Scan the code above to see how simple it is to get the precise bus-stop information I want:

Where will the Big Bang Come From?

A lot of people think there needs to be a big bang to mobile barcode scanning going in the United States. When pressed, they say it will require large investments by a lot of companies.
This may be true, but where will such investment come from, and what will be the nature of the investement? I think there are a good number of companies making investments in mobile barcode scanning infrastructure. This includes development of codescanning readers, code creation interfaces, standards development, and so on. Although there is a lot of squabbling among them, this area seems to be coming along.

The concern seems to come from the lack of investment from phone companies. In Japan the phone companies invested in making handset readers on lots of phones, and then invested in consumer education. In the US I believe that phone companies will make the readers available widely, but they may not actively market the capability.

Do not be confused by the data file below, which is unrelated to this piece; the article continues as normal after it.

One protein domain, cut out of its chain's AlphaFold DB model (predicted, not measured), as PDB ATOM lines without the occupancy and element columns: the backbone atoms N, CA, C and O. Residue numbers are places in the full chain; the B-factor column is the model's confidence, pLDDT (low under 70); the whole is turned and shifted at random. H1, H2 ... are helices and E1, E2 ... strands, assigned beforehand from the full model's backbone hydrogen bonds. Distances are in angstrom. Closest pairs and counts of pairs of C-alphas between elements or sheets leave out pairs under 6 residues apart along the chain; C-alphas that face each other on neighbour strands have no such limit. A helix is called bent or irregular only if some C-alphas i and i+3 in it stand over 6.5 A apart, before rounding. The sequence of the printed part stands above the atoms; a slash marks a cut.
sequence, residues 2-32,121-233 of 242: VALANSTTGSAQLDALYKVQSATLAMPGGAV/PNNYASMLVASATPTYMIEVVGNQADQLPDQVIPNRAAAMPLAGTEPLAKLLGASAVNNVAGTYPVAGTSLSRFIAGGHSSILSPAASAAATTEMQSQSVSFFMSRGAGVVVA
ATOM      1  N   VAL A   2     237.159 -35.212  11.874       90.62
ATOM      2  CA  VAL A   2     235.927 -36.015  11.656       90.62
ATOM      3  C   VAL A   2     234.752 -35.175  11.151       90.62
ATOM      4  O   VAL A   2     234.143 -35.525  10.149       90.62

Concern also seems to come from lack of investment from brands. More brands (like Ralph Lauren, see could take an active role in education, and then use mobile barcodes in their campaigns. Unfortunately most brands are less intrepid, and will probably choose to wait until codescanning is well established. But when will that be?
The old reliable "last resort" is viral marketing. What can be done to convince consumers--especially kids, let's admit it--to think of codes as cool? I'm going to try and explore some ideas over the coming few posts and solicit some feedback. I welcome your ideas...